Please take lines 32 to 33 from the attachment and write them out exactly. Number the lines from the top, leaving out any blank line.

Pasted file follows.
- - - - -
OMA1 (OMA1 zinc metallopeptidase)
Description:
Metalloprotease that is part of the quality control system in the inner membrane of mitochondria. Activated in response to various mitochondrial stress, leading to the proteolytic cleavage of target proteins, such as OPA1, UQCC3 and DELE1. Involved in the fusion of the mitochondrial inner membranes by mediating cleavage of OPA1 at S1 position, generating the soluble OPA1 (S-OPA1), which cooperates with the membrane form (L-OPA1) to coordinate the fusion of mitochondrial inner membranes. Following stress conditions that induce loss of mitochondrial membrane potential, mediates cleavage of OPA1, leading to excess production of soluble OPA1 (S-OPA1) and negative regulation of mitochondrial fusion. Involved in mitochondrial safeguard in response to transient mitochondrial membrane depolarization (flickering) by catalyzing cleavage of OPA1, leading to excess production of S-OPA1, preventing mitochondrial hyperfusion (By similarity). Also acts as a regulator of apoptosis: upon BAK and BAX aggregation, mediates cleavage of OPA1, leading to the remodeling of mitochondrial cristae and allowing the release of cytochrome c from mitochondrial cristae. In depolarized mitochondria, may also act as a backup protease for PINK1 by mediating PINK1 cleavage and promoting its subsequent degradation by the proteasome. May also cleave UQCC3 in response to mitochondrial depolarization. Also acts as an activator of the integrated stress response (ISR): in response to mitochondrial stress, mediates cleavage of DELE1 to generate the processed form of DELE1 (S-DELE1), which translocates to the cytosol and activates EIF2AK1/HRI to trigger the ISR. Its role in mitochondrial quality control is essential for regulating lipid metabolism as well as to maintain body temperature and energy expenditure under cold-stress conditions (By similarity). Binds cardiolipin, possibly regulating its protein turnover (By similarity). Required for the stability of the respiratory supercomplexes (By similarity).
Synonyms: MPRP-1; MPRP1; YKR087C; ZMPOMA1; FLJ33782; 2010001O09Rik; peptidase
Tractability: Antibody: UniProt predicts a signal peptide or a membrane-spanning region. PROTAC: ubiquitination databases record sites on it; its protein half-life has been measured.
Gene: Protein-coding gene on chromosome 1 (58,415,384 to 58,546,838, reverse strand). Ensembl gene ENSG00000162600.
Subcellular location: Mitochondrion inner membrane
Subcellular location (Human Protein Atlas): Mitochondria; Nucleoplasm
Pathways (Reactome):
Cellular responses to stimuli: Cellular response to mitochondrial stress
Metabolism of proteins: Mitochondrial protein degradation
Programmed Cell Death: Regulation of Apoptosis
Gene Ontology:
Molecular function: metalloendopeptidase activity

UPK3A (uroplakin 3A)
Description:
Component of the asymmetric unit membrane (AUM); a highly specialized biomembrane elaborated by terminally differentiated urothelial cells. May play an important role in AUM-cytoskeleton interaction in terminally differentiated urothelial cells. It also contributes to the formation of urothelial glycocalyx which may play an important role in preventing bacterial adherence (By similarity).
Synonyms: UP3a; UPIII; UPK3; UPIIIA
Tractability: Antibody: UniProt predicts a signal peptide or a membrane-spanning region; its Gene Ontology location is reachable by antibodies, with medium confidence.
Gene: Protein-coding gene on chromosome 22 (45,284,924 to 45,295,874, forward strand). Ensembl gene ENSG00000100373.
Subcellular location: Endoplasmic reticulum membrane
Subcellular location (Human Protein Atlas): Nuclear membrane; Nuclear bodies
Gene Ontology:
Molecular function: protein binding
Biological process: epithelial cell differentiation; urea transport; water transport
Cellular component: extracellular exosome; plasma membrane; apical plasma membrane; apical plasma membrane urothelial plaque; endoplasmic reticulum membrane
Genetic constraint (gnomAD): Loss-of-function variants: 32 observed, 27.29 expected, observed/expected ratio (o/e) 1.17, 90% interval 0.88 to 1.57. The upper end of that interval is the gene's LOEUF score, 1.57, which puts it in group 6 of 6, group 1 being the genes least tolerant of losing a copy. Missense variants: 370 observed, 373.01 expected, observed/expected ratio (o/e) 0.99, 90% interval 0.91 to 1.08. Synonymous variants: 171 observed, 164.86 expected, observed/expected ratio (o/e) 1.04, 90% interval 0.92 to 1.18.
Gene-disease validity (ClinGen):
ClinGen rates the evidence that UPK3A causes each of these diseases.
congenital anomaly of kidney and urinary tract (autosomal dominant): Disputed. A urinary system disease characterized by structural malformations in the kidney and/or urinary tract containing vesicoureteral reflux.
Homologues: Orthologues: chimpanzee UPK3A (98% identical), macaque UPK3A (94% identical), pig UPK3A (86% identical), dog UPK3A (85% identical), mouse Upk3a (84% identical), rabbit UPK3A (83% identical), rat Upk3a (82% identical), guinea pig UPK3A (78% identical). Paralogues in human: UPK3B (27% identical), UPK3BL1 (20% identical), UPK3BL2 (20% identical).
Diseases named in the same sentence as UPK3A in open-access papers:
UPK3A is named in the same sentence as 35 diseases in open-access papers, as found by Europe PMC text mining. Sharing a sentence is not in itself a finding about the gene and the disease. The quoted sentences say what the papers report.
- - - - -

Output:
Diseases named in the same sentence as UPK3A in open-access papers:
UPK3A is named in the same sentence as 35 diseases in open-access papers, as found by Europe PMC text mining. Sharing a sentence is not in itself a finding about the gene and the disease. The quoted sentences say what the papers report.